Pinsteps. The Russian Soul of Paris: Holy Trinity Cathedral and the Russian-Speaking Community's Cultural Impact
Places to visit in Paris. Languages: en

The Cathedral of the Holy Trinity is an Orthodox church near the Eiffel Tower in Paris. The church serves as a cultural and spiritual centre for the Russian community in Paris and is closely linked to the Russian Orthodox Spiritual and Cultural Center nearby. The cathedral was consecrated in 2016, although Russian Orthodox churches have existed in Paris since the 19th century.

The Russian-speaking community in Paris is significant, numbering in the tens of thousands. Their influence in the city dates back to the early 20th century, following the Russian Revolution when many intellectuals and artists fled to Paris. The community experienced a renaissance during the latter half of the 20th century, bolstered by immigration waves in the 1990s and 2000s.

Currently, the Russian community continues to thrive, contributing to the rich cultural mosaic of Paris. Various Russian-owned businesses, schools, and organizations are found throughout the city.

Notable figures from this community include painter Marc Chagall and writer Vladimir Nabokov. Their work has significantly impacted French culture, integrating Russian art and literature elements into the local cultural landscape. Both figures embody the enduring and multifaceted relationship between Russia and France, reflected through their contributions to art and literature.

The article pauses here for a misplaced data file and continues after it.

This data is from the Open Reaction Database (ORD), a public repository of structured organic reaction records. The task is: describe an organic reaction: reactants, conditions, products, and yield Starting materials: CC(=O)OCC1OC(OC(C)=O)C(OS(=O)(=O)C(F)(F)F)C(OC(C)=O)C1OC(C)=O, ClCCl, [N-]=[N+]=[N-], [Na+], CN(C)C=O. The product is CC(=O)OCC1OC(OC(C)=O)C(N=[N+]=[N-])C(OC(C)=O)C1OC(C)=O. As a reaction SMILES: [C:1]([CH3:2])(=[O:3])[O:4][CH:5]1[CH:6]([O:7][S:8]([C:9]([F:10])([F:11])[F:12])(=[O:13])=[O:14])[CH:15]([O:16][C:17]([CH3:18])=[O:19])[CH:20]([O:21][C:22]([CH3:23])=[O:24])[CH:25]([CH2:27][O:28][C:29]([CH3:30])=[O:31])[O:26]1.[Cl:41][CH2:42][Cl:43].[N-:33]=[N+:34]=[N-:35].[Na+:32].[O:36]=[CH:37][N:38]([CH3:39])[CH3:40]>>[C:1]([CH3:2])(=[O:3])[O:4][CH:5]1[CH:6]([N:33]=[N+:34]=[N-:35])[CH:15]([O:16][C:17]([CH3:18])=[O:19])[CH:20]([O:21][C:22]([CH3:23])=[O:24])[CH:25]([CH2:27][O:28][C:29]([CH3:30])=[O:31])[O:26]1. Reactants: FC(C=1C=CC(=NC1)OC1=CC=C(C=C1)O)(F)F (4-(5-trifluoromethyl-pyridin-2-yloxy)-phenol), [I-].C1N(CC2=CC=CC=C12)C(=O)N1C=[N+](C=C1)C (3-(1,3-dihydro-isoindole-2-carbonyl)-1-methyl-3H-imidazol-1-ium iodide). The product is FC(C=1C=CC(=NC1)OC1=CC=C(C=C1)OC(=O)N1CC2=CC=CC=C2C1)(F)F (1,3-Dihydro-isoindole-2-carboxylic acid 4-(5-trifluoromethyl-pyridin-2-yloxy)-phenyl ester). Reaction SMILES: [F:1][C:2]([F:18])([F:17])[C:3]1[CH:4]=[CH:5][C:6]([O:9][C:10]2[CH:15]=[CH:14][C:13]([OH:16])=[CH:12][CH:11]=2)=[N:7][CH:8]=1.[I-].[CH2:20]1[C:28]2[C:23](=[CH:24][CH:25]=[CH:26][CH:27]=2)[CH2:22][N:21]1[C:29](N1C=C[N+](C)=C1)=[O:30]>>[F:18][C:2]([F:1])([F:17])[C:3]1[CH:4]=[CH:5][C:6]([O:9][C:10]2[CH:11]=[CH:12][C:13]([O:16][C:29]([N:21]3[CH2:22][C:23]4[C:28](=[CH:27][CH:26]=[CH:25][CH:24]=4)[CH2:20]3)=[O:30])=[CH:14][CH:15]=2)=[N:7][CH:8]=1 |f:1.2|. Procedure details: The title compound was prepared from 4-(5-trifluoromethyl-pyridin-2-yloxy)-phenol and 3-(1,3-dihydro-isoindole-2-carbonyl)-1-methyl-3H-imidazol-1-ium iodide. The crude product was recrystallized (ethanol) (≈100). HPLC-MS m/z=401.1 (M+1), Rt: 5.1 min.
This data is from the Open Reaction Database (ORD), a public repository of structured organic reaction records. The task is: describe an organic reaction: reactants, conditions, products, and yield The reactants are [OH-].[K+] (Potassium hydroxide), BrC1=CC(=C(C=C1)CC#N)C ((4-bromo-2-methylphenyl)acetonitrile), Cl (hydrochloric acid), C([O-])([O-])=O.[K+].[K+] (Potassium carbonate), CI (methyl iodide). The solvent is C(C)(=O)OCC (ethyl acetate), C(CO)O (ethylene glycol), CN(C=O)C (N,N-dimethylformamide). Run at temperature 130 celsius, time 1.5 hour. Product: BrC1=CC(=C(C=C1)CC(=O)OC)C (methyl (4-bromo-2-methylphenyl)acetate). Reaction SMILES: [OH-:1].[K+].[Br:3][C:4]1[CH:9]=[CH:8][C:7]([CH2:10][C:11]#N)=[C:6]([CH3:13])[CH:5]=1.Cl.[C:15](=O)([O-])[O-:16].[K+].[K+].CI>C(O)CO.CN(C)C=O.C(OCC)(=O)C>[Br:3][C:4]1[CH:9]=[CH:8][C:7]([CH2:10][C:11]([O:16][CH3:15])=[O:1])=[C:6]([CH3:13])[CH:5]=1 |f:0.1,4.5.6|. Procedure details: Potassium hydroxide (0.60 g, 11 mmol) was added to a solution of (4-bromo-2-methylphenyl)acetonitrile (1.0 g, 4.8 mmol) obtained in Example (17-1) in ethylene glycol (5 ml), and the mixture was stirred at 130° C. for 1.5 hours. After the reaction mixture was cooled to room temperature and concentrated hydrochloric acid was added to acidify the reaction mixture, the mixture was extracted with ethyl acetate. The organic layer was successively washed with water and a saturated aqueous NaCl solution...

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Nina Karelina
An Hour in Paris, Reversed: Walking Back Through Time in a Franco-Russian Landscape

Start your hour-long exploration at Port Debilly. This port is positioned near Avenue de New York along the Seine and offers a splendid view of the Eiffel Tower. As you gaze at this iconic landmark, ponder some of its lesser-known facts, appreciating the complex history that adds depth to its towering silhouette.

From Port Debilly, approach Rue Coqnacq Jay in the 7th arrondissement. Take a leisurely walk along this architectural blend of old and new. Look out for the building inscribed with "Dubinsky and Fidler Architects, 1950," paying homage to the contributions of the Russian community to the cultural tapestry of Paris.

Crossing the Seine, you'll reach Pont Alexandre III. Stand in the middle of this bejewelled bridge and take in the elaborate decorations that capture Franco-Russian friendship. Notice the Grand Palais and Petit Palais in the distance, symbols of Paris's artistic heritage.

Conclude your journey at Les Invalides on Avenue Maréchal Gallieni. Looking back, you'll appreciate the panoramic view of Pont Alexandre III, and perhaps you'll feel the deeper historical and cultural connections that make Paris a city like no other.

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